STRUGGLING families on Universal Credit who take out an advance payment will soon be able to pay it back over two years.
The maximum amount that can be taken off your benefits to pay it back is also being reduced from 30 per cent to 25 per cent.
Hidden in the Budget document, the changes mean that households will be able to keep hold of more of their monthly benefits as they have longer to repay the loan.
Currently, claimants have just 12 months to pay off advance payments in instalments, which are automatically deducted from their monthly benefits.
The loans are worth up to one month's worth of benefits payments and are offered to vulnerable households to get them through the five-week wait for the first hand out.
While it's a step in the right direction, The Sun's Make Universal Credit Work campaign is still calling for the five-week wait to be reduced.
Universal Credit calculators
TRYING to work out how much Universal Credit you can get can be overwhelming.
There are so many different elements that can affect your claim that it makes the whole process even more complicated.
There are a number of free calculators that you can use to help you get an estimate, such as Gov.uk, Citizen's Advice, MoneySavingExpert, StepChange and Turn2Us.
You will need:
- Details of all your income, such as existing benefits, tax credits, earnings from employment and your pensions,
- Details of your partner's income if you're married, in a civil partnership or living with someone as a couple. You will be assessed as a couple'
- Information on any savings you have,
- How much you pay in Council Tax per year and whether you get any discounts, reductions or exemptions,
- Details of your rent or mortgage payments,
- Employment and income information about anyone else living with you, such as grown-up children,
- Details about your Carer's Allowance if you receive it.
You need to make sure that the information is as accurate as possible so that you can get the truest estimate.
A shorter waiting period cuts down the need to take out a loan and reduces the amount households may need to borrow.
The waiting time has been slammed by experts and charities for pushing already vulnerable people further into debt.
Research by StepChange Debt Charity found that at least one in 10 hard-up families in receipt of benefits has had to turn to a high cost credit and loan sharks to help them meet the cost of living as a result of the applying to the new system.
The Trussell Trust found that cash-strapped Brits are relying on food banks for up to two years after they apply for the benefits due to the wait.
Reducing how much can be deducted from payments by 5 per cent will also help families manage their household budgets.
Deductions can be made to repay debts you have with other firms like water or energy companies. These are called "third party" debts.
The Sun wants to Make Universal Credit Work
UNIVERSAL Credit replaces six benefits with a single monthly payment.
One million people are already receiving it and by the time the system is fully rolled out in 2023, nearly 7 million will be on it.
But there are big problems with the flagship new system – it takes 5 weeks to get the first payment and it could leave some families worse off by thousands of pounds a year.
And while working families can claim back up to 85 per cent of their childcare costs, they must find the money to pay for childcare upfront – we’ve heard of families waiting up to 6 months for the money.
Working parents across the country told us they’ve been unable to take on more hours – or have even turned down better paid jobs or more hours because of the amount they get their benefits cut.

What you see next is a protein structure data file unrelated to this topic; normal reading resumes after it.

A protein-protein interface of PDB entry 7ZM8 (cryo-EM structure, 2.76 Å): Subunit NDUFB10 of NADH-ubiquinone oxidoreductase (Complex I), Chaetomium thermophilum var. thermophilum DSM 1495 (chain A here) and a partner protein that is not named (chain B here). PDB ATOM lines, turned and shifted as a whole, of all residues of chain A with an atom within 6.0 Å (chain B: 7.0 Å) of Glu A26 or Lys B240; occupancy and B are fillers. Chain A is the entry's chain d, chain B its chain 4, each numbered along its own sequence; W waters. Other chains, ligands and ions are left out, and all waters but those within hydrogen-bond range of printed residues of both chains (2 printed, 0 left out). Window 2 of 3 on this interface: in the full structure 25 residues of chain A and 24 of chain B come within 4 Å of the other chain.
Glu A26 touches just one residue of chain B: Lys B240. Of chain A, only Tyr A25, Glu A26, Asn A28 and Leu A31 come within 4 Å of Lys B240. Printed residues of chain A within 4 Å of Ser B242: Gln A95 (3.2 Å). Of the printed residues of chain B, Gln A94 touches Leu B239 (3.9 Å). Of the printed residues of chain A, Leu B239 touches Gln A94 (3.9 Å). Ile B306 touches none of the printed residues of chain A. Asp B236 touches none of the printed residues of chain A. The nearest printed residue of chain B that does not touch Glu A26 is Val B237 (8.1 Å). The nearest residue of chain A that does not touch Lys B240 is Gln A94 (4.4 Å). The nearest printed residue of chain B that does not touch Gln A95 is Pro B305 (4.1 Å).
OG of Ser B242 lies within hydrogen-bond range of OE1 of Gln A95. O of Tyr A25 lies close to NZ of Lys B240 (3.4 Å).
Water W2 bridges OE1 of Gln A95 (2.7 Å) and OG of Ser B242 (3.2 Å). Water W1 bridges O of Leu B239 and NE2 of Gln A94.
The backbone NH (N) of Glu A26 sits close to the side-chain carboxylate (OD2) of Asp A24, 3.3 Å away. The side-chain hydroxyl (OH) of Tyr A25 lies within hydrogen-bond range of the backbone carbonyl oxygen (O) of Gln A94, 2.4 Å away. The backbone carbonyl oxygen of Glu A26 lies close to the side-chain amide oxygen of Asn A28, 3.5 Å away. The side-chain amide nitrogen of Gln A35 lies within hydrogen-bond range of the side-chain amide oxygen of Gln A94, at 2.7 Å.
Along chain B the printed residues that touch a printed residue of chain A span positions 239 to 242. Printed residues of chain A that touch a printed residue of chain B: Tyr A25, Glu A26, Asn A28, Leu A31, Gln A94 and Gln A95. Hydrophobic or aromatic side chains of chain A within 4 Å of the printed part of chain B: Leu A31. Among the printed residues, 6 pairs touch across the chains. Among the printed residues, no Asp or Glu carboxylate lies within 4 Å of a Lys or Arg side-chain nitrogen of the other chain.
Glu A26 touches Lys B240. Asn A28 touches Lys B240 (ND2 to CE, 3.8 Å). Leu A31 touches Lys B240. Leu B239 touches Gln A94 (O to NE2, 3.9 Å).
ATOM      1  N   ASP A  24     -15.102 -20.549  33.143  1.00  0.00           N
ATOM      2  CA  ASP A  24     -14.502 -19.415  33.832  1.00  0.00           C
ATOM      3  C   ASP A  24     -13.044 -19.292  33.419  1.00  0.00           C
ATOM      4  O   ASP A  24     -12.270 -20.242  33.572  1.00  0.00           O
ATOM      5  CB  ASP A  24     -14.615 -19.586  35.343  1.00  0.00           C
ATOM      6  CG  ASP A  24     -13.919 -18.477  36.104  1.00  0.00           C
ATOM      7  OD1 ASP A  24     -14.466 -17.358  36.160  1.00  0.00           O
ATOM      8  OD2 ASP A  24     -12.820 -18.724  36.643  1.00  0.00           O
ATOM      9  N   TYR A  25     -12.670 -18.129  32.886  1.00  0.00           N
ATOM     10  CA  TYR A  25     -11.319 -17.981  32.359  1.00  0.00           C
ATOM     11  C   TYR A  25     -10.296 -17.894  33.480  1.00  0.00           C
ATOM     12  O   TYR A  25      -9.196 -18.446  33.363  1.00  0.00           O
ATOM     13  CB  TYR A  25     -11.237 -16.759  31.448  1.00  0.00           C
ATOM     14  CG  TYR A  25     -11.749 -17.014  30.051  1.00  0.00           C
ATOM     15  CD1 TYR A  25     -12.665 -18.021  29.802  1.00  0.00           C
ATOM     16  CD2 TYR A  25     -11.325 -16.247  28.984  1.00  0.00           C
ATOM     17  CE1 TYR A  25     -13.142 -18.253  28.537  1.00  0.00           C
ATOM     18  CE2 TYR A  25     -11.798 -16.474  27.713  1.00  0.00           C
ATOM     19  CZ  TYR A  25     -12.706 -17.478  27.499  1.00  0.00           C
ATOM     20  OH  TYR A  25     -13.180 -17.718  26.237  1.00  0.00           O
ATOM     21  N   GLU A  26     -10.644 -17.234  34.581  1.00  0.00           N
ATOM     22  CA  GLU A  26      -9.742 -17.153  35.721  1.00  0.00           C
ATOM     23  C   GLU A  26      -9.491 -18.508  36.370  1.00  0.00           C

It’s time to Make Universal Credit work. We want the government to:
- Get paid faster: The Government must slash the time Brits wait for their first Universal Credit payments from five to two weeks, helping stop 7 million from being pushed into debt.
- Keep more of what you earn:The work allowance should be increased and the taper rate should be slashed from from 63p to 50p, helping at least 4 million families.
- Don’t get punished for having a family: Parents should get the 85 per cent of the money they can claim for childcare upfront instead of being paid in arrears.
Together, these changes will help Make Universal Credit Work.
Join our Universal Credit Facebook group or email [email protected] to share your story.
Putting a cap on it means you get to keep a bit more of your benefit although you'll be repaying the debts over a longer among of time.
For example, if a claimants currently receives £670 a month, but owes £1,000 in unpaid water bills, he may have previously paid back £201 a month.
That will leave him with £469 of his Universal Credit payment to live off.
But with the new 25 per cent cap in place, he will now only pay a maximum of £167.50 a month, leaving him with £502.50 of his benefit payment.
The government hasn't confirmed exactly when these changes will come into effect, although speculation suggests October this year.
David Samson, Welfare Benefit Specialist at Turn2us, said: "Deductions can still take away a huge chunk of income from vulnerable claimants which can force them into poverty, hunger and homelessness.
"We urge the government to remove the five week wait for Universal Credit which will eliminate all deductions from "advance" payments, to exercise more discretion in
recovery of overpaid benefits, and also to limit more tightly the total amount that can be recovered for so called "third party deductions"."
It was also announced in the Budget today that millions of self-employed workers affected by the coronovirus outbreak will be able to get sick pay through Universal Credit.
Employees who receive the National Living Wage will see their salary increase to £10.50 an hour by 2024, the Chancellor also told MPs.
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